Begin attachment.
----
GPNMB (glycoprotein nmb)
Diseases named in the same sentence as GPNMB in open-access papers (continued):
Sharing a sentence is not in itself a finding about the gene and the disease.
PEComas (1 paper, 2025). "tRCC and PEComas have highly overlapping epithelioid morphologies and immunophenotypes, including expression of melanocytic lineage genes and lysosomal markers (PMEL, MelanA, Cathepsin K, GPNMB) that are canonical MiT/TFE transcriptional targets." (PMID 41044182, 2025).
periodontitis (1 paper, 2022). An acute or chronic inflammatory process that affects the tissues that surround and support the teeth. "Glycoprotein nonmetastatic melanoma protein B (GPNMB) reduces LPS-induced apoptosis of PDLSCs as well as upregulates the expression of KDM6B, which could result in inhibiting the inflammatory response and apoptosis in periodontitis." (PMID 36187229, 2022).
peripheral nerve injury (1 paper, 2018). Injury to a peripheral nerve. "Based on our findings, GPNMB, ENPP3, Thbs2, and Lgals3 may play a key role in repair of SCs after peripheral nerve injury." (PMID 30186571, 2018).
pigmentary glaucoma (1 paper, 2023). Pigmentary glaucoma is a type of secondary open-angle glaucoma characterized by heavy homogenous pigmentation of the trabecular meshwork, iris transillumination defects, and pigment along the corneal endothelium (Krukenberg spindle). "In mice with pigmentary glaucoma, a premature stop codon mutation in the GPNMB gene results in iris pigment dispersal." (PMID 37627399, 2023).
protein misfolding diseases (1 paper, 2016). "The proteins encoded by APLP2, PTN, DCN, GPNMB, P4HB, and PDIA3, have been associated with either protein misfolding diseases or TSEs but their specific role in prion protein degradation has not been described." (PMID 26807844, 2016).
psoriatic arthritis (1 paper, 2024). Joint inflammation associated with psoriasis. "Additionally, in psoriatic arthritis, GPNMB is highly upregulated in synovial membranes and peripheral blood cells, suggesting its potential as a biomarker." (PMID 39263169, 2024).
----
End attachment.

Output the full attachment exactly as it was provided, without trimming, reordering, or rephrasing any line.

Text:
GPNMB (glycoprotein nmb)
Diseases named in the same sentence as GPNMB in open-access papers (continued):
Sharing a sentence is not in itself a finding about the gene and the disease.
PEComas (1 paper, 2025). "tRCC and PEComas have highly overlapping epithelioid morphologies and immunophenotypes, including expression of melanocytic lineage genes and lysosomal markers (PMEL, MelanA, Cathepsin K, GPNMB) that are canonical MiT/TFE transcriptional targets." (PMID 41044182, 2025).
periodontitis (1 paper, 2022). An acute or chronic inflammatory process that affects the tissues that surround and support the teeth. "Glycoprotein nonmetastatic melanoma protein B (GPNMB) reduces LPS-induced apoptosis of PDLSCs as well as upregulates the expression of KDM6B, which could result in inhibiting the inflammatory response and apoptosis in periodontitis." (PMID 36187229, 2022).
peripheral nerve injury (1 paper, 2018). Injury to a peripheral nerve. "Based on our findings, GPNMB, ENPP3, Thbs2, and Lgals3 may play a key role in repair of SCs after peripheral nerve injury." (PMID 30186571, 2018).
pigmentary glaucoma (1 paper, 2023). Pigmentary glaucoma is a type of secondary open-angle glaucoma characterized by heavy homogenous pigmentation of the trabecular meshwork, iris transillumination defects, and pigment along the corneal endothelium (Krukenberg spindle). "In mice with pigmentary glaucoma, a premature stop codon mutation in the GPNMB gene results in iris pigment dispersal." (PMID 37627399, 2023).
protein misfolding diseases (1 paper, 2016). "The proteins encoded by APLP2, PTN, DCN, GPNMB, P4HB, and PDIA3, have been associated with either protein misfolding diseases or TSEs but their specific role in prion protein degradation has not been described." (PMID 26807844, 2016).
psoriatic arthritis (1 paper, 2024). Joint inflammation associated with psoriasis. "Additionally, in psoriatic arthritis, GPNMB is highly upregulated in synovial membranes and peripheral blood cells, suggesting its potential as a biomarker." (PMID 39263169, 2024).